I know, I know – the education world is awash with competitions. Stick with it, this one’s a little different and it looks like it could be genuinely fun… and also smart.
Microsoft Research in Cambridge are running a competition which builds on students’ knowledge of STEM subjects, but also on their research skills and particularly their imaginations. The challenge goes:
- Pick one of these themes:
- Artificial intelligence and virtual reality
- Data security
- Now come up with an original technology idea which you think could exist in that field in 20 years’ time.
- Make a short film which showcases your idea.
- Submit the film.
Prizes and the experience for finalists look good, and there’s a clear information pack available at the challenge website. The competition’s open to teams of 4-6 students, in years 8-10.
What I like about this particular competition is that the central conceit is both accessible and clever. We all dream about what the future might bring, this is simply asking you to commit to (and describe) a specific vision. In doing so, you’ll have take what you know about STEM subjects and extrapolate that thinking twenty years into the future. This isn’t some well-intentioned-but-ham-fisted attempt to ‘make science relevant to our everyday lives,’ it’s an invitation to students to find the relevance for themselves. That’s clever.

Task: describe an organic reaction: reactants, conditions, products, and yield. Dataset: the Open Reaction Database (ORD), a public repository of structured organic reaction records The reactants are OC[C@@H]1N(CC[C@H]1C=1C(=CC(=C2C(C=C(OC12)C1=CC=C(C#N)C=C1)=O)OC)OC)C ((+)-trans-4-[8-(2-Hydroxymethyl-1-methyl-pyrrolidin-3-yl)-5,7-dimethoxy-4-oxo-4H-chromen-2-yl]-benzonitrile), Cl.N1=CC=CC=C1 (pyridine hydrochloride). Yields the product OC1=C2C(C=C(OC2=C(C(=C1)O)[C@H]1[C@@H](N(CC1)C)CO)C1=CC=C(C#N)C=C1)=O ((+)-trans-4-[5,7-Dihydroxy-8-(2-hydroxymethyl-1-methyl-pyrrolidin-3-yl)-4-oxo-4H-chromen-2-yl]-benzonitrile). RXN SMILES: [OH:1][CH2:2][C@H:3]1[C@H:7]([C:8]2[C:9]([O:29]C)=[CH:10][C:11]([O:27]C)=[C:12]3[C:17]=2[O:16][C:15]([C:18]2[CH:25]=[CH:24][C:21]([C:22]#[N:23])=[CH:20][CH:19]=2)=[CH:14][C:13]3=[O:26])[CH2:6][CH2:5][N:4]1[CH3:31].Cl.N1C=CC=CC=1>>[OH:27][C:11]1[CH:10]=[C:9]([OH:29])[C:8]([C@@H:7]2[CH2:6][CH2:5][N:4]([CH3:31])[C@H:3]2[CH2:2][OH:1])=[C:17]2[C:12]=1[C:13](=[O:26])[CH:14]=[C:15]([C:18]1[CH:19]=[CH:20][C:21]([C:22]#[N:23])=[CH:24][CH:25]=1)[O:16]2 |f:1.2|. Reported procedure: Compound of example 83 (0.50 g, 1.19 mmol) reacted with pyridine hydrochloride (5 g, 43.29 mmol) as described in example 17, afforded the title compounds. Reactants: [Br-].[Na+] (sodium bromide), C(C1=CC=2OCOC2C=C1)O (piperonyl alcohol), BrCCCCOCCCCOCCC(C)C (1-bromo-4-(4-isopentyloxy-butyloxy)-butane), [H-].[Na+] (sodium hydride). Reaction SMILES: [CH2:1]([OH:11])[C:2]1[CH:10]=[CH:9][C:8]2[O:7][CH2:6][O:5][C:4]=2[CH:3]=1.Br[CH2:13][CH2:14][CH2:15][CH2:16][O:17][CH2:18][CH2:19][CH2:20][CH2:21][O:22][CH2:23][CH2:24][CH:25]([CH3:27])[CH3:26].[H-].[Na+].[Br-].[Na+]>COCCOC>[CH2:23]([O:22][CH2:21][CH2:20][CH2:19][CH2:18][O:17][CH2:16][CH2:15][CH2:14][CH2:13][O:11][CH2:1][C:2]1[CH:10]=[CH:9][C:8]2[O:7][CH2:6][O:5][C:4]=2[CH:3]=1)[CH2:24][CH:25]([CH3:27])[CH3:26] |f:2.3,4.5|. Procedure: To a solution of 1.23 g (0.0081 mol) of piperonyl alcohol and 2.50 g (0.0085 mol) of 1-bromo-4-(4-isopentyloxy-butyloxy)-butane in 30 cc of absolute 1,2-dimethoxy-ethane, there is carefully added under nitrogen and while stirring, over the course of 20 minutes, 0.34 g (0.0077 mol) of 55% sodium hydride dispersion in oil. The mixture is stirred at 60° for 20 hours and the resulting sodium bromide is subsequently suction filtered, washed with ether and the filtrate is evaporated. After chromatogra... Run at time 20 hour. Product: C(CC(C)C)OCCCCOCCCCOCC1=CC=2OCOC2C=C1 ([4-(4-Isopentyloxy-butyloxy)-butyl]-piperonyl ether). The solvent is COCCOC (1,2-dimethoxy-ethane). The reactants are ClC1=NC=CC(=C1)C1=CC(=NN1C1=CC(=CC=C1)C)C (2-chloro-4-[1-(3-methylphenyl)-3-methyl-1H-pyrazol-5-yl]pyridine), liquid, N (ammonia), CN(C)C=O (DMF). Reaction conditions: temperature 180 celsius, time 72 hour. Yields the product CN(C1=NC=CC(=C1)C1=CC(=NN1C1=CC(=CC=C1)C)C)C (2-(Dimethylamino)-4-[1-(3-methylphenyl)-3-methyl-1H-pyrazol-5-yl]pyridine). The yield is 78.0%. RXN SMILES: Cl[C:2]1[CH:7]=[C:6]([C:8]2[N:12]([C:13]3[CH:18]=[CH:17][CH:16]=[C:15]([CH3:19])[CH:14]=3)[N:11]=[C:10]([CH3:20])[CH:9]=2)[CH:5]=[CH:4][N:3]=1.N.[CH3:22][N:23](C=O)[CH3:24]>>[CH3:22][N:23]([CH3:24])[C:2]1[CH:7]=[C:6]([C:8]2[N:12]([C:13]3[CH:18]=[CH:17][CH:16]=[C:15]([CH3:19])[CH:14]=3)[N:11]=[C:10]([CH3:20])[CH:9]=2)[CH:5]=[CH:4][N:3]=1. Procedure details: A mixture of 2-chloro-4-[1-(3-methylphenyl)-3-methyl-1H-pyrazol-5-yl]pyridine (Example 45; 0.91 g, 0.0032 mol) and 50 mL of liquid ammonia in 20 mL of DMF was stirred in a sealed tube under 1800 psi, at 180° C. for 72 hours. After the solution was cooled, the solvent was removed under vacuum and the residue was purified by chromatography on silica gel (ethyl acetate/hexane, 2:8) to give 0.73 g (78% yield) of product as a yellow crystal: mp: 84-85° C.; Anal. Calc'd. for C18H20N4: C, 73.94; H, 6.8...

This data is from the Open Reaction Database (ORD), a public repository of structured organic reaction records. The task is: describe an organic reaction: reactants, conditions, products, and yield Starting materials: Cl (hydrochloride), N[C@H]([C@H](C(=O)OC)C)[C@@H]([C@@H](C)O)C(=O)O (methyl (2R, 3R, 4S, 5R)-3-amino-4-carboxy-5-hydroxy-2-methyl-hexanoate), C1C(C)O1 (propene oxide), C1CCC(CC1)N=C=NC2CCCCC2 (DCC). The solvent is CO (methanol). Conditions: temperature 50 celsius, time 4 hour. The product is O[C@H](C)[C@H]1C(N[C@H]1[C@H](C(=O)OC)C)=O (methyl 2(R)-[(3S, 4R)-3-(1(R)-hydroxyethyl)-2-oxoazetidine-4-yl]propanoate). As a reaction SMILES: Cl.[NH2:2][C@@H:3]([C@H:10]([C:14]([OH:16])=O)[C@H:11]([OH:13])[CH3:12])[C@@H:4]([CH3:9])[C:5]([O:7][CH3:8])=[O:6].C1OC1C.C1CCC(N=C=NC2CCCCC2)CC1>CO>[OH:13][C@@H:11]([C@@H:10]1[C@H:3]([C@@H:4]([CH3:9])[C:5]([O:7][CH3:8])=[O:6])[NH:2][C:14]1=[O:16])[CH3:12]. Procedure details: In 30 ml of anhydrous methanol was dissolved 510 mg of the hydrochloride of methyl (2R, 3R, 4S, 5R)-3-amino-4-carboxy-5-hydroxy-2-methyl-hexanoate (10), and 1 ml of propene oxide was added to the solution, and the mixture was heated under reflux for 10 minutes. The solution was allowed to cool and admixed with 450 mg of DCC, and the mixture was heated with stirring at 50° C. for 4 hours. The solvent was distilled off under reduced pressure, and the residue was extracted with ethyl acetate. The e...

Also, I’m a sucker for a schools’ STEM film competition.
The only thing I find a little surprising is that there’s no category for primary-age entrants. A pity for them, but also for the judges, who’ll miss out on genius like this. Ah well, maybe next year?
Anyway – secondaries: get your cameras out, sharpen your pencils, brush up on your tech skills and prop-making, and show us how the world’s going to be in 2037. Registration deadline is 8th December, with entries due by 10th February 2017.
Ooh, one last bit of advice: with our Technology Wishing Well we’ve collected about 800 wishes for future tech, from Maker Faire UK and Big Bang North-East. We haven’t yet done a proper analysis, but as a quick hint: lots of people want a flying robot dog which does their homework and tidies their room. Which would indeed be awesome, but you might not be the only entrants to suggest such a thing to this competition.